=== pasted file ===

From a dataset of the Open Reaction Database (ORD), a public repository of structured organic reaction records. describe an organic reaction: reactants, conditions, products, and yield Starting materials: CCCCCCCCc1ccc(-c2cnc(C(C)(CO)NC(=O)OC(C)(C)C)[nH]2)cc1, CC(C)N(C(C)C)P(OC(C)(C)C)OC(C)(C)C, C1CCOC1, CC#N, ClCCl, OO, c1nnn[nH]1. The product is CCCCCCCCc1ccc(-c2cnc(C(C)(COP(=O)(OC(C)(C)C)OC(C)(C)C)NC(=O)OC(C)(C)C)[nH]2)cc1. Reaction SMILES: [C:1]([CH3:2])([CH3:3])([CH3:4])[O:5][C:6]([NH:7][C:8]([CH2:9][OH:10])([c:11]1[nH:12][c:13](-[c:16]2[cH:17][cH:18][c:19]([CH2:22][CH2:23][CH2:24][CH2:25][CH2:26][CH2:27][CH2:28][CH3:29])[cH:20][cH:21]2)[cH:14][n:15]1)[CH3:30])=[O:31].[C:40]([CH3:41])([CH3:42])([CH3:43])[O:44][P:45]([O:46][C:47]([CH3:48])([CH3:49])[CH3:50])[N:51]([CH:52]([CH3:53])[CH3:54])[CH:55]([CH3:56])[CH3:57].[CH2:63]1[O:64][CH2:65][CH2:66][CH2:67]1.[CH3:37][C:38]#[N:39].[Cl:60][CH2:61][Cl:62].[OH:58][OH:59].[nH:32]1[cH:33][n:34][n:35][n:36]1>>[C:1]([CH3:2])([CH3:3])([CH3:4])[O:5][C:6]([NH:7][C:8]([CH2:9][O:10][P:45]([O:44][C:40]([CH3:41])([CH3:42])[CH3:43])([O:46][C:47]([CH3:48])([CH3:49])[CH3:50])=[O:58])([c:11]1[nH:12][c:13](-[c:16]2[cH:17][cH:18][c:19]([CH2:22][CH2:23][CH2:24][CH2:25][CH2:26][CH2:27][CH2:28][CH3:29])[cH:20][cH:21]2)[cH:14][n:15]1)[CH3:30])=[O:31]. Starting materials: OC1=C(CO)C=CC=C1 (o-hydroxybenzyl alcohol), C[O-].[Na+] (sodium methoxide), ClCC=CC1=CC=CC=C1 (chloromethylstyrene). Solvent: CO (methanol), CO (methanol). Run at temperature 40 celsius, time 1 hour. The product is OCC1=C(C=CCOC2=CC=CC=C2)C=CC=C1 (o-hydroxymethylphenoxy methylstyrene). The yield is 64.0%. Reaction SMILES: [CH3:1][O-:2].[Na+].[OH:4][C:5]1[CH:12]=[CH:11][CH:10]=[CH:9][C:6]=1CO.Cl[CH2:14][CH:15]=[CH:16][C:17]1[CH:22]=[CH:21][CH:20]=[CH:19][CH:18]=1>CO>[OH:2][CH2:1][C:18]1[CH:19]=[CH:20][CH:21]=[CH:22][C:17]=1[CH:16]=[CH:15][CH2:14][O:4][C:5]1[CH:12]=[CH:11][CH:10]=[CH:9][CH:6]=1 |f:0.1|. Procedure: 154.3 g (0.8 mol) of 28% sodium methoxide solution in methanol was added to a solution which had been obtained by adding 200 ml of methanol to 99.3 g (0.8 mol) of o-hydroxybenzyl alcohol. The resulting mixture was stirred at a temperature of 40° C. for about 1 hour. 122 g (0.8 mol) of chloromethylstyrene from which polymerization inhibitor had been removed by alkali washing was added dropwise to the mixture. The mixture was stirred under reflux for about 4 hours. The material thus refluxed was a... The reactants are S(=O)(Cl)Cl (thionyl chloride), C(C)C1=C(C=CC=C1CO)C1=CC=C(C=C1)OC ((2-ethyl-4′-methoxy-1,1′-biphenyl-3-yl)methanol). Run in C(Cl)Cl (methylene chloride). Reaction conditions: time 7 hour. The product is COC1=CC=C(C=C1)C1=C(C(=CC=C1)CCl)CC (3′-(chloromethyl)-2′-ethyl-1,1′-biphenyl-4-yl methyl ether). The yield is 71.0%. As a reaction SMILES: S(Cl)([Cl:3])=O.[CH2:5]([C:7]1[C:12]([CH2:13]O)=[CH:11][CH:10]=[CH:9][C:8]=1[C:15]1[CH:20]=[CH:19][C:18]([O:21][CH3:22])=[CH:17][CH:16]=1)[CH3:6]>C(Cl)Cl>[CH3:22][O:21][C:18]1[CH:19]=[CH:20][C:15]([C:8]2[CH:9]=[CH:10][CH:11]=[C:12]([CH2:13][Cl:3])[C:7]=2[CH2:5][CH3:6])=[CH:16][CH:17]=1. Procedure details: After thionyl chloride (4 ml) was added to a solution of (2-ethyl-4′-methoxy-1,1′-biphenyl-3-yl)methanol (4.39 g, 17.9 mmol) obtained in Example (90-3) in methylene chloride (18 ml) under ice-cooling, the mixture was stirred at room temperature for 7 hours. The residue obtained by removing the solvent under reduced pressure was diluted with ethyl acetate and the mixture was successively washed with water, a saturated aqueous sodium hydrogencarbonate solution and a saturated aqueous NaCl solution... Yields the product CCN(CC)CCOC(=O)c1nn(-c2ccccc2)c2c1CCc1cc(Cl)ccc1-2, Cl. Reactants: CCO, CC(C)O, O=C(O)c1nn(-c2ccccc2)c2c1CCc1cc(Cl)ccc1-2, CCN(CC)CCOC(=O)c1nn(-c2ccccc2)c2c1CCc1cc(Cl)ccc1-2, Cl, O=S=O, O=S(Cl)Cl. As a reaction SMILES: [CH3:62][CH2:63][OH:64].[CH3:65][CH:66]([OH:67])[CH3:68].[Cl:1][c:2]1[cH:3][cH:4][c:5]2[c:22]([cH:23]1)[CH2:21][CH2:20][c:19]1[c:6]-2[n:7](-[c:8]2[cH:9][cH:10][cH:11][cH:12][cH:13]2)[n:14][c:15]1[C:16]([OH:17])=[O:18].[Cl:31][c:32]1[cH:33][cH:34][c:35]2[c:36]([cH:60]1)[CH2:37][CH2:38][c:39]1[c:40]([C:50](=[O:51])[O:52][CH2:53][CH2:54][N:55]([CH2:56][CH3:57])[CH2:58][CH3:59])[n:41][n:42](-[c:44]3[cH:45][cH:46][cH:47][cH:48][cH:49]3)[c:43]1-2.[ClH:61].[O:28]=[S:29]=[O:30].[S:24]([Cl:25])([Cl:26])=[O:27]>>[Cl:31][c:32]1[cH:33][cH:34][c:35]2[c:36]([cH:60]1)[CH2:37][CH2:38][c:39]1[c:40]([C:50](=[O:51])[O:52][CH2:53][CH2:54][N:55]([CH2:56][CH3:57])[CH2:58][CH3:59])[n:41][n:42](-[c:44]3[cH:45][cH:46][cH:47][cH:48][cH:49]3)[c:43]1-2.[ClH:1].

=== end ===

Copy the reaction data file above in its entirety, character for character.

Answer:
From a dataset of the Open Reaction Database (ORD), a public repository of structured organic reaction records. describe an organic reaction: reactants, conditions, products, and yield Starting materials: CCCCCCCCc1ccc(-c2cnc(C(C)(CO)NC(=O)OC(C)(C)C)[nH]2)cc1, CC(C)N(C(C)C)P(OC(C)(C)C)OC(C)(C)C, C1CCOC1, CC#N, ClCCl, OO, c1nnn[nH]1. The product is CCCCCCCCc1ccc(-c2cnc(C(C)(COP(=O)(OC(C)(C)C)OC(C)(C)C)NC(=O)OC(C)(C)C)[nH]2)cc1. Reaction SMILES: [C:1]([CH3:2])([CH3:3])([CH3:4])[O:5][C:6]([NH:7][C:8]([CH2:9][OH:10])([c:11]1[nH:12][c:13](-[c:16]2[cH:17][cH:18][c:19]([CH2:22][CH2:23][CH2:24][CH2:25][CH2:26][CH2:27][CH2:28][CH3:29])[cH:20][cH:21]2)[cH:14][n:15]1)[CH3:30])=[O:31].[C:40]([CH3:41])([CH3:42])([CH3:43])[O:44][P:45]([O:46][C:47]([CH3:48])([CH3:49])[CH3:50])[N:51]([CH:52]([CH3:53])[CH3:54])[CH:55]([CH3:56])[CH3:57].[CH2:63]1[O:64][CH2:65][CH2:66][CH2:67]1.[CH3:37][C:38]#[N:39].[Cl:60][CH2:61][Cl:62].[OH:58][OH:59].[nH:32]1[cH:33][n:34][n:35][n:36]1>>[C:1]([CH3:2])([CH3:3])([CH3:4])[O:5][C:6]([NH:7][C:8]([CH2:9][O:10][P:45]([O:44][C:40]([CH3:41])([CH3:42])[CH3:43])([O:46][C:47]([CH3:48])([CH3:49])[CH3:50])=[O:58])([c:11]1[nH:12][c:13](-[c:16]2[cH:17][cH:18][c:19]([CH2:22][CH2:23][CH2:24][CH2:25][CH2:26][CH2:27][CH2:28][CH3:29])[cH:20][cH:21]2)[cH:14][n:15]1)[CH3:30])=[O:31]. Starting materials: OC1=C(CO)C=CC=C1 (o-hydroxybenzyl alcohol), C[O-].[Na+] (sodium methoxide), ClCC=CC1=CC=CC=C1 (chloromethylstyrene). Solvent: CO (methanol), CO (methanol). Run at temperature 40 celsius, time 1 hour. The product is OCC1=C(C=CCOC2=CC=CC=C2)C=CC=C1 (o-hydroxymethylphenoxy methylstyrene). The yield is 64.0%. Reaction SMILES: [CH3:1][O-:2].[Na+].[OH:4][C:5]1[CH:12]=[CH:11][CH:10]=[CH:9][C:6]=1CO.Cl[CH2:14][CH:15]=[CH:16][C:17]1[CH:22]=[CH:21][CH:20]=[CH:19][CH:18]=1>CO>[OH:2][CH2:1][C:18]1[CH:19]=[CH:20][CH:21]=[CH:22][C:17]=1[CH:16]=[CH:15][CH2:14][O:4][C:5]1[CH:12]=[CH:11][CH:10]=[CH:9][CH:6]=1 |f:0.1|. Procedure: 154.3 g (0.8 mol) of 28% sodium methoxide solution in methanol was added to a solution which had been obtained by adding 200 ml of methanol to 99.3 g (0.8 mol) of o-hydroxybenzyl alcohol. The resulting mixture was stirred at a temperature of 40° C. for about 1 hour. 122 g (0.8 mol) of chloromethylstyrene from which polymerization inhibitor had been removed by alkali washing was added dropwise to the mixture. The mixture was stirred under reflux for about 4 hours. The material thus refluxed was a... The reactants are S(=O)(Cl)Cl (thionyl chloride), C(C)C1=C(C=CC=C1CO)C1=CC=C(C=C1)OC ((2-ethyl-4′-methoxy-1,1′-biphenyl-3-yl)methanol). Run in C(Cl)Cl (methylene chloride). Reaction conditions: time 7 hour. The product is COC1=CC=C(C=C1)C1=C(C(=CC=C1)CCl)CC (3′-(chloromethyl)-2′-ethyl-1,1′-biphenyl-4-yl methyl ether). The yield is 71.0%. As a reaction SMILES: S(Cl)([Cl:3])=O.[CH2:5]([C:7]1[C:12]([CH2:13]O)=[CH:11][CH:10]=[CH:9][C:8]=1[C:15]1[CH:20]=[CH:19][C:18]([O:21][CH3:22])=[CH:17][CH:16]=1)[CH3:6]>C(Cl)Cl>[CH3:22][O:21][C:18]1[CH:19]=[CH:20][C:15]([C:8]2[CH:9]=[CH:10][CH:11]=[C:12]([CH2:13][Cl:3])[C:7]=2[CH2:5][CH3:6])=[CH:16][CH:17]=1. Procedure details: After thionyl chloride (4 ml) was added to a solution of (2-ethyl-4′-methoxy-1,1′-biphenyl-3-yl)methanol (4.39 g, 17.9 mmol) obtained in Example (90-3) in methylene chloride (18 ml) under ice-cooling, the mixture was stirred at room temperature for 7 hours. The residue obtained by removing the solvent under reduced pressure was diluted with ethyl acetate and the mixture was successively washed with water, a saturated aqueous sodium hydrogencarbonate solution and a saturated aqueous NaCl solution... Yields the product CCN(CC)CCOC(=O)c1nn(-c2ccccc2)c2c1CCc1cc(Cl)ccc1-2, Cl. Reactants: CCO, CC(C)O, O=C(O)c1nn(-c2ccccc2)c2c1CCc1cc(Cl)ccc1-2, CCN(CC)CCOC(=O)c1nn(-c2ccccc2)c2c1CCc1cc(Cl)ccc1-2, Cl, O=S=O, O=S(Cl)Cl. As a reaction SMILES: [CH3:62][CH2:63][OH:64].[CH3:65][CH:66]([OH:67])[CH3:68].[Cl:1][c:2]1[cH:3][cH:4][c:5]2[c:22]([cH:23]1)[CH2:21][CH2:20][c:19]1[c:6]-2[n:7](-[c:8]2[cH:9][cH:10][cH:11][cH:12][cH:13]2)[n:14][c:15]1[C:16]([OH:17])=[O:18].[Cl:31][c:32]1[cH:33][cH:34][c:35]2[c:36]([cH:60]1)[CH2:37][CH2:38][c:39]1[c:40]([C:50](=[O:51])[O:52][CH2:53][CH2:54][N:55]([CH2:56][CH3:57])[CH2:58][CH3:59])[n:41][n:42](-[c:44]3[cH:45][cH:46][cH:47][cH:48][cH:49]3)[c:43]1-2.[ClH:61].[O:28]=[S:29]=[O:30].[S:24]([Cl:25])([Cl:26])=[O:27]>>[Cl:31][c:32]1[cH:33][cH:34][c:35]2[c:36]([cH:60]1)[CH2:37][CH2:38][c:39]1[c:40]([C:50](=[O:51])[O:52][CH2:53][CH2:54][N:55]([CH2:56][CH3:57])[CH2:58][CH3:59])[n:41][n:42](-[c:44]3[cH:45][cH:46][cH:47][cH:48][cH:49]3)[c:43]1-2.[ClH:1].